Most folks see good old tourist delivery as one more casualty of globalization.
But with the spring selling season just about here, and summer vacations not too far down the road, automakers might be able to turbocharge tourist deliveries and restore marketing appeal to boot.
Once upon a time, just about every European automaker had a plan where you could buy a car at a dealership in the United States and pick it up at the factory overseas. The happy customer could drive it around on his European vacation before shipping it home.
The volumes were relatively small, but the possibility of a trip to Europe enhanced the mystique and allure of the brand.
Some upscale European marques still have tourist delivery programs, and visiting the factory where your car was built is still a thrill for some well-heeled enthusiasts, even in North America.
But it helps if you have a cool location.
As a former Volkswagen public relations official told me, building VWs in Pennsylvania and then Mexico pretty much killed tourist deliveries for that brand.
Perhaps. But just maybe we're thinking about this all wrong.
OK, globalization has had an effect. What anglophile wants to pick up a Bentley in Germany? What Porsche fanatic would want to pick up a Boxster or Cayman in Finland?
In this country, you can go to the BMW plant in South Carolina and take delivery. It may not be as sexy as a trip to Germany, but new BMW owners still get the red carpet treatment there.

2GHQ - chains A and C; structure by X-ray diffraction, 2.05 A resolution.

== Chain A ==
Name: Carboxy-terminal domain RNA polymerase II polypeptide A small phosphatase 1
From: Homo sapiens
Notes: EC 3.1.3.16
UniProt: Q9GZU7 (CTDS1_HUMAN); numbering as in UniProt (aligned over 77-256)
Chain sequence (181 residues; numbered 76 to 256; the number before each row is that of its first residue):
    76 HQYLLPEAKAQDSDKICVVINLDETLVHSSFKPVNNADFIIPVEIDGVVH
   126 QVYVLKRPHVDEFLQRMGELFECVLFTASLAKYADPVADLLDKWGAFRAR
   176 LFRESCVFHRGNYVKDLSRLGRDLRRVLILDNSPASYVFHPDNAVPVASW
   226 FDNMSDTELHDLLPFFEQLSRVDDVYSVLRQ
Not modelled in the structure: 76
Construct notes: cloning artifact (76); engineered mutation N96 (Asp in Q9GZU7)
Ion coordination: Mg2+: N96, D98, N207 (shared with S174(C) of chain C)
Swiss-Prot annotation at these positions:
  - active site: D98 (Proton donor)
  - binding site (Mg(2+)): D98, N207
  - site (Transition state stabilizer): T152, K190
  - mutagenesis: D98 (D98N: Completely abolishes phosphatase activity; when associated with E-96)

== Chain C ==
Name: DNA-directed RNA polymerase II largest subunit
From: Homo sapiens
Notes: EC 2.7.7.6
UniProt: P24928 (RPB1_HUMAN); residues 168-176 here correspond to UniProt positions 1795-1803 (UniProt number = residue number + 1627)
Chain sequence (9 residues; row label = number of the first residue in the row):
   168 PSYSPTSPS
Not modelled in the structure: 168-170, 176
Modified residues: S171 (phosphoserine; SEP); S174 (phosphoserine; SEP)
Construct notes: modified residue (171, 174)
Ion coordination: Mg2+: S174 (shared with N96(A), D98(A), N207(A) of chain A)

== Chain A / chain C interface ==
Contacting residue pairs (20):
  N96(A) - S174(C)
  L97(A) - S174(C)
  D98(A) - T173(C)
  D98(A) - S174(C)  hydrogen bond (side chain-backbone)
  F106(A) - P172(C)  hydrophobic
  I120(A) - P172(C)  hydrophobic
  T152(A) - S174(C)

I can't recall any Japanese or Korean automakers offering tourist deliveries. You don't usually think of a vacation in Asia as a fly-and-drive adventure.
But why shouldn't Toyota push tourist deliveries at its new Texas plant?
I can see the ad copy now: "Come to truck country, and drive home a souvenir," or "Texas is a whole other country, building a whole other pickup!"
It might even help overcome some of the residual perception that Toyota builds trucks for city slickers, not for real guys who do real work.
But it's Dodge that has a real opportunity here.
The Mexican truck plant might not be a draw, but if VW starts building small Dodge sedans in Mexico, tourist deliveries just might take off.
Think of the possibilities: Spring break, Mexico and a new car.
My guess is that young buyers who wouldn't go to Belvidere, Ill., on a dare to pick up a new Caliber might be willing to flock south of the border to take delivery of a VW-built sedan, then tool around some resort for a few days before heading home.
Some folks say tourist deliveries are dead.
I say it's the wave of the future.
You may e-mail Edward Lapham at [email protected]